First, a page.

Onsite Sewage

The Washington County Environmental Health Program issues septic system permits for households that are not served by public sewer.  These households usually depend on septic systems to treat and dispose of wastewater.  A septic system has three main parts:  the septic tank, the drainfield, and the soil.  A septic tank separates solids from wastewater and stores and decomposes the solid matter.  The resulting liquid discharged from the septic tank seeps into a drainfield.  The bacteria present in the soil below the drainfiled complete the final treatment of the wastewater.  The soil also determines which type of septic system is suitable for a property.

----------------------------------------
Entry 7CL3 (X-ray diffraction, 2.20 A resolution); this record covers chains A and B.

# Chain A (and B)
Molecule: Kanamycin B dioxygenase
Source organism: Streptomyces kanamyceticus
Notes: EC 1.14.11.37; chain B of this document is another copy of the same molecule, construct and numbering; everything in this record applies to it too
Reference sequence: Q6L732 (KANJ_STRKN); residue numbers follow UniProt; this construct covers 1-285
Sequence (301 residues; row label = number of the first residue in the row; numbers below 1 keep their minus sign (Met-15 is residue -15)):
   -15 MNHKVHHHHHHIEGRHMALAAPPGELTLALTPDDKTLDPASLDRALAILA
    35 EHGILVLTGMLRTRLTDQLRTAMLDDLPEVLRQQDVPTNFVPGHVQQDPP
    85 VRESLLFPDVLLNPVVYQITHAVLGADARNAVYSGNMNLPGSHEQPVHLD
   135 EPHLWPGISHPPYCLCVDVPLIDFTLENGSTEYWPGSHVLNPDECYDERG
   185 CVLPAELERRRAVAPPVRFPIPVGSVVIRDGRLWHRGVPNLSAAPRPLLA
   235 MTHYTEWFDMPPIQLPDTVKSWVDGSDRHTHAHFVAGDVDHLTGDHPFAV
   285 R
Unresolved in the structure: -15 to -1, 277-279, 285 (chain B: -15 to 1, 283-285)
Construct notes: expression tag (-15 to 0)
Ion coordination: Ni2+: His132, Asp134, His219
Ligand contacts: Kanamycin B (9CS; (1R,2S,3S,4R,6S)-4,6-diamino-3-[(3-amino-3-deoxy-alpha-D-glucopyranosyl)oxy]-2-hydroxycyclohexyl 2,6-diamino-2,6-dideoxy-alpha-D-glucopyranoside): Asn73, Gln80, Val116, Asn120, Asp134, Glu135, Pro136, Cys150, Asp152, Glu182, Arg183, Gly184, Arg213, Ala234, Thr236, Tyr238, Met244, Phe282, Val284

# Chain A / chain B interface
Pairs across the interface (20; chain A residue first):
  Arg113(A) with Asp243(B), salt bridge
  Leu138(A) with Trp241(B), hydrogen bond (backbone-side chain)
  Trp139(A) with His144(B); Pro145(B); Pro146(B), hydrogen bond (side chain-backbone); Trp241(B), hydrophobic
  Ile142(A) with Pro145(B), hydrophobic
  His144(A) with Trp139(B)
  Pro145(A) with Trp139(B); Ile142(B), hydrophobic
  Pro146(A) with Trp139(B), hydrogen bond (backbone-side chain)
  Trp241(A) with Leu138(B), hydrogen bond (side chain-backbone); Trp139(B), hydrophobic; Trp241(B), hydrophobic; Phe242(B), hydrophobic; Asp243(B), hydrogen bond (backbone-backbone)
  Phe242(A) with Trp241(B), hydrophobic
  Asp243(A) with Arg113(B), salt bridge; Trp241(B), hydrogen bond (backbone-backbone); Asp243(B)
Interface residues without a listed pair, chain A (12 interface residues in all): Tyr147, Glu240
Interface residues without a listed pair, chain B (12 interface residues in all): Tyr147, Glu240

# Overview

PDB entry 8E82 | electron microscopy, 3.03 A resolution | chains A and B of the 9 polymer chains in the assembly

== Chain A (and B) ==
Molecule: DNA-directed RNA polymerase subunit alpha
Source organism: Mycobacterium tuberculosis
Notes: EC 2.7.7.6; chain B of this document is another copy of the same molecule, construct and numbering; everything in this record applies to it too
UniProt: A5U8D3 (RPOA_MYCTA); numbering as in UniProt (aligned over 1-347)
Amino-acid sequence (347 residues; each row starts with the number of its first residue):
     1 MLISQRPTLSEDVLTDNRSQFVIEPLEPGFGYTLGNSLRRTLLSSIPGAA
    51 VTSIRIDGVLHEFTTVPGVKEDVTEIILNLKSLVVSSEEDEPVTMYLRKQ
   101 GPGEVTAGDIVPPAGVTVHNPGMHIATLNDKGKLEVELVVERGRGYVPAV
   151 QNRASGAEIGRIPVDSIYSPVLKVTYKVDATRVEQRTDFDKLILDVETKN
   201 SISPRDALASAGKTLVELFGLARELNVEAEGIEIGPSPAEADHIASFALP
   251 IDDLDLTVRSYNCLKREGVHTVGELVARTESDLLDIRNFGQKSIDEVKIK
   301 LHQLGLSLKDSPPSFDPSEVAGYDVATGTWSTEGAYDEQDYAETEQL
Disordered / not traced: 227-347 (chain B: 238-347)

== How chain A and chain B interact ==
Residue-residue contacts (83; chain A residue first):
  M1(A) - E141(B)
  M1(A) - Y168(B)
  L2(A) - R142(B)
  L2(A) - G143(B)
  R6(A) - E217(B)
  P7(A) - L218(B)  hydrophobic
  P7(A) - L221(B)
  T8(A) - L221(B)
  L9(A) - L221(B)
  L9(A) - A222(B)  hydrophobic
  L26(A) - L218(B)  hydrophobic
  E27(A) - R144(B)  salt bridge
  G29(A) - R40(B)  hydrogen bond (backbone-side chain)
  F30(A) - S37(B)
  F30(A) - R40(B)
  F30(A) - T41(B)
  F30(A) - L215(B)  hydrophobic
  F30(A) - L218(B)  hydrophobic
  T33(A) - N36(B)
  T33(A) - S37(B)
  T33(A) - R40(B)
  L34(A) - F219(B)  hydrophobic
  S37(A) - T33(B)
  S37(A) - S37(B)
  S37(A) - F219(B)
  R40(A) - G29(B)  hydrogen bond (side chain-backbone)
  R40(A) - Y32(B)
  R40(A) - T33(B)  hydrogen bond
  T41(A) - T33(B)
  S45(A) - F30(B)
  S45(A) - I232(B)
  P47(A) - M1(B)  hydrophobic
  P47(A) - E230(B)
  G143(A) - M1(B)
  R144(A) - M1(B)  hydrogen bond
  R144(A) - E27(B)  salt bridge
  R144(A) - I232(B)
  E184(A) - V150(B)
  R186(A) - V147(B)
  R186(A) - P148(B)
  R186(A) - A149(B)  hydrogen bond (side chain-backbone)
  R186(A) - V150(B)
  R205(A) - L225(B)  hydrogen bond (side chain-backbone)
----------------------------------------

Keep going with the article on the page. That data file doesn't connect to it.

A malfunctioning septic system is a health hazard; properly functioning septic systems treat sewage to prevent ground and surface water pollution. 

Fees, Forms, and Applications

Site Evaluation- tests soils to determine septic system requirements

Permits
  • New Construction- brand new systems
  • Repair- repair an existing system or if existing system is failing
  • Alteration- make changes to a current system
Authorization- add bedrooms, replace home/dwelling, and health hardships

File Review
- additional structures or additions to structures on the property other than additional bedrooms or structures of health hardship

Existing System Evaluation
- Environmental Health Specialist evaluates existing septic system
 
Tank Decommission- abandon/decommission tank
 
Final Request Notice- request inspection after septic system is installed